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Faten Al-Atawneh, a resident of Hura in the Negev who is the daughter of a Sha'ria religious court judge and a kindergarten teacher, will on Monday become the first Beduin woman in the country to get a degree to become a pharmacist.
Atawneh, one of four children, is a member of the 41-student Ben-Gurion University School of Pharmacy's graduating class - its first. The Beersheba school is only the second (after the Hebrew University-Hadassah's in Jerusalem) in Israel. BGU is also the alma mater of the first Beduin female physician.
The graduating class includes two pharmacy students receiving high honors: Norma Assadi and Juliana Levin.
The profession of pharmacists is developing rapidly in Israel, says school dean Prof. Tzofia Schreiber.
"The aims of the BGU pharmacy school were determined by the need to preserve high professional standards and promote high-quality research, to train pharmacists who will work in the community and in hospitals in the preparation and supply of medications; give advice to doctors and patients; conduct research; understanding how medications work; and the development of improved drugs and drug delivery systems," Schreiber said.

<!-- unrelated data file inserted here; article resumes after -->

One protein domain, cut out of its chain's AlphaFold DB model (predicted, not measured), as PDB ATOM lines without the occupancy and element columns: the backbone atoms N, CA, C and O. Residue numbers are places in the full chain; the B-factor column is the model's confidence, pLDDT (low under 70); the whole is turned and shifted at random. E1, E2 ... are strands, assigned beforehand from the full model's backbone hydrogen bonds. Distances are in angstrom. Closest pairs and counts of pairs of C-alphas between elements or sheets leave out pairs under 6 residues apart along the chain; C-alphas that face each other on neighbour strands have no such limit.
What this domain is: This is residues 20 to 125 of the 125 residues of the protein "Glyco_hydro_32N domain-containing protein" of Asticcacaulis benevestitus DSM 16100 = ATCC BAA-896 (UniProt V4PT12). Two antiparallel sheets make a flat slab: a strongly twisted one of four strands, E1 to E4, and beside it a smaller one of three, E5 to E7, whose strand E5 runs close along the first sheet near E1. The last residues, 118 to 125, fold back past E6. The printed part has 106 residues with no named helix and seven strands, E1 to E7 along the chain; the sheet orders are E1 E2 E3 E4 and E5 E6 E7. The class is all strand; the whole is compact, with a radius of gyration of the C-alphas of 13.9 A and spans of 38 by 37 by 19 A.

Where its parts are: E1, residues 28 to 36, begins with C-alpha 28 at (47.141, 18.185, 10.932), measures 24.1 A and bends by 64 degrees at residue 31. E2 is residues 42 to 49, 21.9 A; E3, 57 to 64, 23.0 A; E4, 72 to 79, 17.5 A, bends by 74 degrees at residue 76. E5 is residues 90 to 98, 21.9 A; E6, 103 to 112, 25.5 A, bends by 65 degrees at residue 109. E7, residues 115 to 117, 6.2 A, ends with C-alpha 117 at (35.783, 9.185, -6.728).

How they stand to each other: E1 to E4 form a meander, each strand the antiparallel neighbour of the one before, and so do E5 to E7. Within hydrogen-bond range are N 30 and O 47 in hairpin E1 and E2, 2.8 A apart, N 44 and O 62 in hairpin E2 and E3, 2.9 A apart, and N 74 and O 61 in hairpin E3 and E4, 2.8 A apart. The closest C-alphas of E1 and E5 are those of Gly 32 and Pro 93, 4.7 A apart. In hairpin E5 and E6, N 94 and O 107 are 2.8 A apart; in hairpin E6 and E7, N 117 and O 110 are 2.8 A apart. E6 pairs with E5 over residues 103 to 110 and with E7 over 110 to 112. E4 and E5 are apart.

The profession has undergone significant changes in recent decades due to technological changes in medicine, she added. Pharmacists are increasingly becoming part of medical teams to improve treatment and minimize drugs' side effects and to explain medications and their use to the public. BGU president Prof. Rivka Carmi, rector Prof. Jimmy Weinblat, Health Sciences Faculty dean Prof. Shaul Sofer and pharmacy school founder Prof. Zvi Ben-Zvi will award the degrees in the ceremony on Monday evening. The first 13 members of the school's second graduating class who have already finished their practical training will also attend the ceremony.
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